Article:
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September 27, 2015

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Girl Waits with Gun: Amy Stewart comes to Chicago with her first novel

I don't personally know a lot of New York Times bestselling authors...which probably says a lot more about me than it does about any writers. That being said, I am proud to say that I consider Amy Stewart to be a friend. If the name sounds familiar (and if you're a fan of outside the box gardening writing, you should), Amy has been on my show several times, mostly when she creates yet another excellent book.

Among her works are Flower Confidential (which is how I was introduced to her), Wicked Plants: The Weed That Killed Lincoln's Mother & Other Botanical Atrocities, Wicked Bugs: The Louse that Conquered Napoleon's Army & Other Diabolical Insects, The Drunken Botanist: The Plants That Create the World's Great Drinks and more. Did I mention that her books are not your average hoticultural tomes? By the way, she's also a co-founder of the delightfully opiinionated Garden Rant.

But her latest work isn't much in the vein of her previous efforts. It's a novel called Girl Waits with Gun, and it can be described as a historical novel that has pretty much nothing to do with horticulture or gardening. Fair enough--I don't think that anybody should be pigeonholed. But it seemed as if I needed a specialist to handle the interview.

Which is why I called upon my own resident author and not-so-coincidentally co-conspirator for The Mike Nowak Show, Kathleen Thompson, (you can see more about her work at ) to read the book and to have a conversation with Ms. Stewart. It doesn't hurt that Kathleen is an avid mystery reader. Here's what she had to say about Girl Waits with Gun:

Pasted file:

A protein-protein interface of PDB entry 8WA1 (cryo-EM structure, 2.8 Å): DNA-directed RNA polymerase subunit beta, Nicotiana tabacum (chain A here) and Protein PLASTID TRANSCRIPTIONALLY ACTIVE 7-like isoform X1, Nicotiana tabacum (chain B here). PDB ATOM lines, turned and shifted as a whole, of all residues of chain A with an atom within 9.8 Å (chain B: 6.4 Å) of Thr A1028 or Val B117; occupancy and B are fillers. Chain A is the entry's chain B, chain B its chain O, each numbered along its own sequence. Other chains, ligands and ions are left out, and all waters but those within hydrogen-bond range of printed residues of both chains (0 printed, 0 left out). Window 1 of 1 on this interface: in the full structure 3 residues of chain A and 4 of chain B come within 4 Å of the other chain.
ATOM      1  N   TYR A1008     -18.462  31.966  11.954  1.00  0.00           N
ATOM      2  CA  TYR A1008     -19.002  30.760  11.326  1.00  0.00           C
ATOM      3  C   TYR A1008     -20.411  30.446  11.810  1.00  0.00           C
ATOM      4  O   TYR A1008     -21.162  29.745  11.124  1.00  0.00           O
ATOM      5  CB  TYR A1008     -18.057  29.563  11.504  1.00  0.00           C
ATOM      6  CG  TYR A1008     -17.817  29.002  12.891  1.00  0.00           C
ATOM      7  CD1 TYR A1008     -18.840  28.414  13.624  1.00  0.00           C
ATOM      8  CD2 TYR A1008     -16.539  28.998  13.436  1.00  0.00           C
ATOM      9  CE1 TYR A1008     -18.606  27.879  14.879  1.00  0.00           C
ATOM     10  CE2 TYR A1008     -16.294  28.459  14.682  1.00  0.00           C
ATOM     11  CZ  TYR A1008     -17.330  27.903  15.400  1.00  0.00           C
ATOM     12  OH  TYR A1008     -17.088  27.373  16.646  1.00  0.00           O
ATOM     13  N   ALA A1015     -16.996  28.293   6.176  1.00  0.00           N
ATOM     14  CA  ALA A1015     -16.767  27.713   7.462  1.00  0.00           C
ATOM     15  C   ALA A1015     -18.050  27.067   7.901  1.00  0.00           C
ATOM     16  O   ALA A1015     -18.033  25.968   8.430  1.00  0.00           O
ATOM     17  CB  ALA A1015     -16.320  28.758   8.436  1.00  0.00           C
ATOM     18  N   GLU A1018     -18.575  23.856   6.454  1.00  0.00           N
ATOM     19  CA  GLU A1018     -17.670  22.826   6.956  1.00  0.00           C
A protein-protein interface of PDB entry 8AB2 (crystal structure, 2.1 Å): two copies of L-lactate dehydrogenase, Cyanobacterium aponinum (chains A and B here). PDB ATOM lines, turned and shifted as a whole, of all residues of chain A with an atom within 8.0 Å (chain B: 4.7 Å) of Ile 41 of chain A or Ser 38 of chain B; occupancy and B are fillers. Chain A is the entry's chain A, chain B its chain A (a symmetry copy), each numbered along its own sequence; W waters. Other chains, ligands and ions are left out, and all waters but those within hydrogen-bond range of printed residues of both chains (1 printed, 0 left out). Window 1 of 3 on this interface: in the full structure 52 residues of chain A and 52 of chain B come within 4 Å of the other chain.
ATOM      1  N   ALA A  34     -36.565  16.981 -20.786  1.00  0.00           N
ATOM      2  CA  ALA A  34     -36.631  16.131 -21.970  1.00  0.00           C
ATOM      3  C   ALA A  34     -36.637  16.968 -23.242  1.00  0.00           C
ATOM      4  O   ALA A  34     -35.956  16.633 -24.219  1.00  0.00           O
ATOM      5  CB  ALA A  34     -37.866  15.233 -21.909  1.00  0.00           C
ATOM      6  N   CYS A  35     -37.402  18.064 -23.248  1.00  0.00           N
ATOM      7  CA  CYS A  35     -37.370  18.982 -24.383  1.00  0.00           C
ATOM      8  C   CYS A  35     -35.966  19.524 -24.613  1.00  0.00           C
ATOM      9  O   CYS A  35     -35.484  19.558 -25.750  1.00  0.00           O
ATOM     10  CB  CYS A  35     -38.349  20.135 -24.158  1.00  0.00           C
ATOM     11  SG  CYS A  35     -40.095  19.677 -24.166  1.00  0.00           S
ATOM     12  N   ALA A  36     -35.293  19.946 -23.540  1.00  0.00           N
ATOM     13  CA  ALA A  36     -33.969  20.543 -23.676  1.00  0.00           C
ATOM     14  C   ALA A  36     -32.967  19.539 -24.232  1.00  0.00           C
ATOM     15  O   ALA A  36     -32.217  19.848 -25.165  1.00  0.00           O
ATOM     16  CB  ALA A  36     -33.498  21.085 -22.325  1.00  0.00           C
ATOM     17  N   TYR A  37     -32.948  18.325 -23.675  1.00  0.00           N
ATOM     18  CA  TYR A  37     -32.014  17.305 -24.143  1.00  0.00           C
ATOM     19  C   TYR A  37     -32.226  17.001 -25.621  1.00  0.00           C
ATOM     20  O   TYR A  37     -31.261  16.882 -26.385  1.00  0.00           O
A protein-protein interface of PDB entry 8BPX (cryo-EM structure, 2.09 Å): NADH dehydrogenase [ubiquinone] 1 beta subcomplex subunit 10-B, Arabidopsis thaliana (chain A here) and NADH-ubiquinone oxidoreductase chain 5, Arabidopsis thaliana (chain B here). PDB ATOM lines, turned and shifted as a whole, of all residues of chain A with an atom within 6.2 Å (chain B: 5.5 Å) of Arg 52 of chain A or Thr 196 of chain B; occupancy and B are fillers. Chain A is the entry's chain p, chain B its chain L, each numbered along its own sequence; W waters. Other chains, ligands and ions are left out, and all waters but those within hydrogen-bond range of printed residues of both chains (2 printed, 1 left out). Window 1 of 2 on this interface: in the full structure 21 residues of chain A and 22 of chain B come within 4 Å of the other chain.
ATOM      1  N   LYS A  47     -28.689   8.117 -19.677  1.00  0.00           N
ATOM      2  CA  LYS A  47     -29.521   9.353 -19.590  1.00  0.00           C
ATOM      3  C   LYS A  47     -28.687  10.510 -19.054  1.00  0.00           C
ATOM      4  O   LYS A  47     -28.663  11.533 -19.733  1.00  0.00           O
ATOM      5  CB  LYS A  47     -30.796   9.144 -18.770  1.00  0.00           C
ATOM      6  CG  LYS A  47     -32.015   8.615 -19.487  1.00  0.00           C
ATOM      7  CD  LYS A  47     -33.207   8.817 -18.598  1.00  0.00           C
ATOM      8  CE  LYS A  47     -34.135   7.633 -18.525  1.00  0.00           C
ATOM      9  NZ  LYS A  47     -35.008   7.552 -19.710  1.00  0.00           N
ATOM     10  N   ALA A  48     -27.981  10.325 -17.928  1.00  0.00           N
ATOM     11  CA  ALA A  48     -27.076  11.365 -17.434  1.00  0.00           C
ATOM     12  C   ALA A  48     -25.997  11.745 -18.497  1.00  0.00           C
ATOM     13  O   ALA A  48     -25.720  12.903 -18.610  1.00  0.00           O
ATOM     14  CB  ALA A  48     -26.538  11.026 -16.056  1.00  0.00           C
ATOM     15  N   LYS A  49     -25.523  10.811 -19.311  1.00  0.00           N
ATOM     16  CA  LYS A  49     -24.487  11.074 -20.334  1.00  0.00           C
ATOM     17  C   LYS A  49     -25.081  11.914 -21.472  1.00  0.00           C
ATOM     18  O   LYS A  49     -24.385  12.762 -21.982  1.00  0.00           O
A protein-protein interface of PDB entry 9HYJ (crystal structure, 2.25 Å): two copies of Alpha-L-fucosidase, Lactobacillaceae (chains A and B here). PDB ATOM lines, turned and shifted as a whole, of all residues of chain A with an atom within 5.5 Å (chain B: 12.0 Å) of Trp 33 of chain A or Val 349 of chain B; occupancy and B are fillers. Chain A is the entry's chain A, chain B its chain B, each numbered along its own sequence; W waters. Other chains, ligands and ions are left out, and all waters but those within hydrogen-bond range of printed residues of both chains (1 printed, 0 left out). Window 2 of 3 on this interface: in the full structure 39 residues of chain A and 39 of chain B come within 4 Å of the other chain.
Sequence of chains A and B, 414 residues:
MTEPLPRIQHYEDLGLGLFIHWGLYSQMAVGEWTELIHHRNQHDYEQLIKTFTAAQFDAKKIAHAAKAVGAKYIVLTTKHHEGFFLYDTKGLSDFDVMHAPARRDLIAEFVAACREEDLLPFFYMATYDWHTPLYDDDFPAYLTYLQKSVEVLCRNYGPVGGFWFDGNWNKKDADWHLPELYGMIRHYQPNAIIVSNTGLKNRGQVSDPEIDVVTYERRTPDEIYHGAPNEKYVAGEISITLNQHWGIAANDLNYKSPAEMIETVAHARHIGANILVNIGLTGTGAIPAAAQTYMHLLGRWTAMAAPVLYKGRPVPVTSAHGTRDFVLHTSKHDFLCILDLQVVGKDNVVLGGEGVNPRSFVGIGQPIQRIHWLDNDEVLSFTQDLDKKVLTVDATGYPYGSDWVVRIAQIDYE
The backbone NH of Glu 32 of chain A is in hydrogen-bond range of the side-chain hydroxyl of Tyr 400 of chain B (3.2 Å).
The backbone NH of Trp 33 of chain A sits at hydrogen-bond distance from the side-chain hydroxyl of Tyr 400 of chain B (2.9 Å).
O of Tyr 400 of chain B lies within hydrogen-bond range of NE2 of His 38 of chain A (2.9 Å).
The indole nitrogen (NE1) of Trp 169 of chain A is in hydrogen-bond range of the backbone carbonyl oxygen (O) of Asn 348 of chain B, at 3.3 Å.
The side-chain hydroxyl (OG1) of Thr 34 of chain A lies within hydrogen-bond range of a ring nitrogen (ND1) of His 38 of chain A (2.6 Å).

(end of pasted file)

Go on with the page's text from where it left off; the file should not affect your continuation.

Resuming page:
I'm a book person. To me, a good evening generally involves a book. A perfect evening involves a book that engrosses me, makes me laugh from time to time, and gives me access to some aspect of the world I didn't know about before. That's what I got from Amy Stewart's Girl Waits With Gun . Based on a true story, this delightful crime novel builds on a year's worth of research by Stewart into the life of New Jersey deputy sheriff Constance Kopp and her sisters. The three somewhat eccentric women, ranging in age from 16 to 35, are blindsided one day by an automobile, which reduces their wagon to kindling. When Constance tries to get fifty dollars in compensation from the auto's owner, he begins a campaign of harassment that leads inexorably to the courts. On the way, Constance and one of her sisters acquires guns and learn how to use them.

For those of you who read mysteries, I could flash a few names, from Donald Westlake to Rhys Bowen and Lisa Lutz. For those of you who don't, I can just say, "Read this one." The history is fascinating. The characters are charming. And the plot is not only well-crafted, it's real. It really happened.

Kathleen joined me when Amy came to Chicago recently to promote her new book at Anderson's Bookshop in Naperville, Illinois. We had a delightful conversation, if only because I didn't do too much talking. I hope you enjoy it as much as I did from my vantage point on the sidelines and I hope you pick up a copy of Girl Waits with Gun.

Dan Dinelli is helping to create kinder, gentler golf courses